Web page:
Overall, I'm impressed. I guess I'll see if I am impressed enough to pay the $25 later.

Photo Sharing... "T-Week-Ed" next, For Learning!
Finally, the reason you are here learning with me.  What to do next with Flickr that can make this web tool powerful for you as the classroom teacher.

  • First of all, I can see that photo sharing on Flickr is a great way to introduce your students to the collaborative read/write world of Web 2.0, at even the earliest age (how about Kindergarten?) Begin by modeling and practicing how to tag photos, search tags and images, share and comment on other images.  It's a good introduction, as well, to web etiquette and internet safety within a pretty safe context, although there is never a guarantee.
  • One action I noticed in the Your Account tab is to email or post photos directly to my blog.  If I had a class blog (I am on leave this year), I think this would be a convenient option.  A very simple process, by the way. To test it out, I have added this blog for sharing with my Flickr account and 'posted to blog' a Flickr photo directly from their site to mine (post below). Simple. Easy. It does create a new post though, just a heads up.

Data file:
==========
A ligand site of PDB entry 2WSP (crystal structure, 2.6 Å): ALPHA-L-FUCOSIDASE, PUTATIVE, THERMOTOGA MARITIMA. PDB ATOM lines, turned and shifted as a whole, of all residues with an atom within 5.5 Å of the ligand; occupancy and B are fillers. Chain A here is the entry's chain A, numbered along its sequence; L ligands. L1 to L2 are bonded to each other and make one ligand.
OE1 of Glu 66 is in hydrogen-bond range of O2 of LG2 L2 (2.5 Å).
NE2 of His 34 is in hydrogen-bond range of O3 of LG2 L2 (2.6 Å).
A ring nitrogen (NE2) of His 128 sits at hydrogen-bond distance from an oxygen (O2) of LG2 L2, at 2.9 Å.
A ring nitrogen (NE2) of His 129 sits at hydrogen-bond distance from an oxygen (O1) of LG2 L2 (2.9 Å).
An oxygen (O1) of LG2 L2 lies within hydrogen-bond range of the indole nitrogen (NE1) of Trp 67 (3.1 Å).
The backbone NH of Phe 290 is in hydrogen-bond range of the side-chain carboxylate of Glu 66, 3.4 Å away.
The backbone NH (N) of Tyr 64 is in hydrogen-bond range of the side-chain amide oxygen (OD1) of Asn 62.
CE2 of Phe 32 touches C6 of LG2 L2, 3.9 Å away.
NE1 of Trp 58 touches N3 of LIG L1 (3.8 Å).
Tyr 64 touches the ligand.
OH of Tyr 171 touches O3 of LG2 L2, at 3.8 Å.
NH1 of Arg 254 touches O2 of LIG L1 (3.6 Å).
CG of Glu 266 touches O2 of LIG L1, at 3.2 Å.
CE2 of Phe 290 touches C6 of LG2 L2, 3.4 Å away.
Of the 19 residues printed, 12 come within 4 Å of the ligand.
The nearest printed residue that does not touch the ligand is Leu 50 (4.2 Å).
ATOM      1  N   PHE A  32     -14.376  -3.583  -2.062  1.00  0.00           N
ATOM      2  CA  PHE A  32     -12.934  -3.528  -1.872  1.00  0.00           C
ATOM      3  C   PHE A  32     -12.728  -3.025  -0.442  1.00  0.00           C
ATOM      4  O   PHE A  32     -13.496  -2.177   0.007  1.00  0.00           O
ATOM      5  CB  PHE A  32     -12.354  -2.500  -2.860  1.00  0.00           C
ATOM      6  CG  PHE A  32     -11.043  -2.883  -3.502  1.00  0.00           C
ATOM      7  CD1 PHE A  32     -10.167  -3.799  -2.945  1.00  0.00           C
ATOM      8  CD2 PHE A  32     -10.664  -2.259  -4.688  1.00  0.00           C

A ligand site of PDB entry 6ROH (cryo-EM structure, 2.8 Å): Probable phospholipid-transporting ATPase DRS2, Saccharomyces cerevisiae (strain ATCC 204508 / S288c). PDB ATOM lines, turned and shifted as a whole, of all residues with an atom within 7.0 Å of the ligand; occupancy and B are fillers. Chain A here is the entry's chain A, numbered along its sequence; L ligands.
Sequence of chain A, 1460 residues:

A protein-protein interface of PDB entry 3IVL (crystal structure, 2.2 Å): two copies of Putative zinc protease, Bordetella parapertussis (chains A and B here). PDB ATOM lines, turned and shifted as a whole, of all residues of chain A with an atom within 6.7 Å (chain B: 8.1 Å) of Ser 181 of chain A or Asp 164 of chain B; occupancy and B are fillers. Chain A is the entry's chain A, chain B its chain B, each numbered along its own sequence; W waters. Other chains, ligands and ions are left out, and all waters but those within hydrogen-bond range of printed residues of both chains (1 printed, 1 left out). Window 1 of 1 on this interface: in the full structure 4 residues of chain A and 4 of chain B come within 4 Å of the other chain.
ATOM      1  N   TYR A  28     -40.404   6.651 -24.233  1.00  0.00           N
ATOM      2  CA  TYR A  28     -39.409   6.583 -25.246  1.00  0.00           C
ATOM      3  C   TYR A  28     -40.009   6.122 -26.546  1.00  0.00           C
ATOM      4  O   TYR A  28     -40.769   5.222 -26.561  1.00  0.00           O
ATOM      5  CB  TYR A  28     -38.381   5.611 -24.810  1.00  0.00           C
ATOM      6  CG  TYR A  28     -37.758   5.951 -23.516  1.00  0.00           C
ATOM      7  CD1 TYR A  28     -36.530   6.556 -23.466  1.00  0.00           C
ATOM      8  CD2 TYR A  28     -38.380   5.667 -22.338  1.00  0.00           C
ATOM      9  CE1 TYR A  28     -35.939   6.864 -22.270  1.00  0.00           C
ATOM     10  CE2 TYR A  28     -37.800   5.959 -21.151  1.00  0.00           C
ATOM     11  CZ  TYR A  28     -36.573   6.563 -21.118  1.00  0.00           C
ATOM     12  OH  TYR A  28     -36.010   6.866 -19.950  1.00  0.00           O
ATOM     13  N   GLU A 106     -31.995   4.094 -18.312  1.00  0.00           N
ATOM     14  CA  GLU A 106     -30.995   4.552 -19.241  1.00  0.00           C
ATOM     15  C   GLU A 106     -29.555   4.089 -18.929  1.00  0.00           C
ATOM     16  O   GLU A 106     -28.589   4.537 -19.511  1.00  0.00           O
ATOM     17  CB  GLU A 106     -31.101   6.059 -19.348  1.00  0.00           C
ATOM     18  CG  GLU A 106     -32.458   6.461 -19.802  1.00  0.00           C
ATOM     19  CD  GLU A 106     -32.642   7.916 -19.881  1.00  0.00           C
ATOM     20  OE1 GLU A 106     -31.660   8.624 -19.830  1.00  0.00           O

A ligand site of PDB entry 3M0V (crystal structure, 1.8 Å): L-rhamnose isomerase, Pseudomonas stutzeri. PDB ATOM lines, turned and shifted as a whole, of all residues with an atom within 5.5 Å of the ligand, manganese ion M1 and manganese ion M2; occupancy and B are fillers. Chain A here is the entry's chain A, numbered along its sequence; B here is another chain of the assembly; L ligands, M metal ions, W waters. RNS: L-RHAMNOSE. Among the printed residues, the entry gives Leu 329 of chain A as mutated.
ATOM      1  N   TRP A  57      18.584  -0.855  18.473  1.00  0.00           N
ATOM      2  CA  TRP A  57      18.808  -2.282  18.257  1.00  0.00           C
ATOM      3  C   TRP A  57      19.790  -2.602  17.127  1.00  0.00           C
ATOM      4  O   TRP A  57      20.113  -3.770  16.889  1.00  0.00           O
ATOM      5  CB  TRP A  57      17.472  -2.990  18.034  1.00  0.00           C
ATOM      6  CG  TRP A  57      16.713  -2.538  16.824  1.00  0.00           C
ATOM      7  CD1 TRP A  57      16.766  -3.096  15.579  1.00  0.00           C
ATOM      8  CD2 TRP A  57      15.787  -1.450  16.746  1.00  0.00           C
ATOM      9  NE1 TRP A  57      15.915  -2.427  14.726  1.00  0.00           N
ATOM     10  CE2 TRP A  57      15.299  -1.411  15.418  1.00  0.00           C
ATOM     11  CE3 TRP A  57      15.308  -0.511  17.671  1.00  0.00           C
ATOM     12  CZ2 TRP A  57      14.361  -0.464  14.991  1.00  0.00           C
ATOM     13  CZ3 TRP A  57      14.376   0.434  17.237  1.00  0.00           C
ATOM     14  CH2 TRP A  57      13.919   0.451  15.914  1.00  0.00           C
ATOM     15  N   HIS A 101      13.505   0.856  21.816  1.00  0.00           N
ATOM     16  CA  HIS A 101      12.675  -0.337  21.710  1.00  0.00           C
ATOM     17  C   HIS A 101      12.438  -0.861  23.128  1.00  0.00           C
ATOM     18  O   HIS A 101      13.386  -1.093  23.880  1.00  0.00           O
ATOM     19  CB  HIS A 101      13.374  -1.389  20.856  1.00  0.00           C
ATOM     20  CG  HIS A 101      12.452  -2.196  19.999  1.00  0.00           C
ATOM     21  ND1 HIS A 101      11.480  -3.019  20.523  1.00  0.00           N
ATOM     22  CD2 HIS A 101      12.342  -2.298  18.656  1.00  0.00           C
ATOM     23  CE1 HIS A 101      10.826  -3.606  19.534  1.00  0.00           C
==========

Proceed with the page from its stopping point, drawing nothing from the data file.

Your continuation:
• Take photos of student artwork (alternatively scan or upload digital art created by the students) then have students use the annotation tool and create notes to tell about their thinking, design, style.  See my example for the flag project that was created by my grade 3 students. I think this helps move learning beyond the artwork itself, extends their thinking, and provides viewers with the artists' perspective. Of course, students could ask questions or leave comments for each other.
  • I am passionate about inquiry-based learning in today's classrooms. My students frequently ask questions about our learning destinations. Some of them are 'big questions', some not so big. I call these 'nice to know' questons. I have learned to use photographs as a means to answer those 'Nice to Know' questions that enter our inquiries.  Questions like, "Do they have backyards there?" in our Curacao inquiry can easily be answered with a photograph. Students could easily use Flickr to search keywords for your inquiry and try to answer some of those questions based on what they observe. Make sure you ask the students to not only answer the question, but also "How did you know?" Teach students to cite the source! If the students can't find the answers, they could leave a comment and perhaps they will learn from someone who has been there or experienced the journey.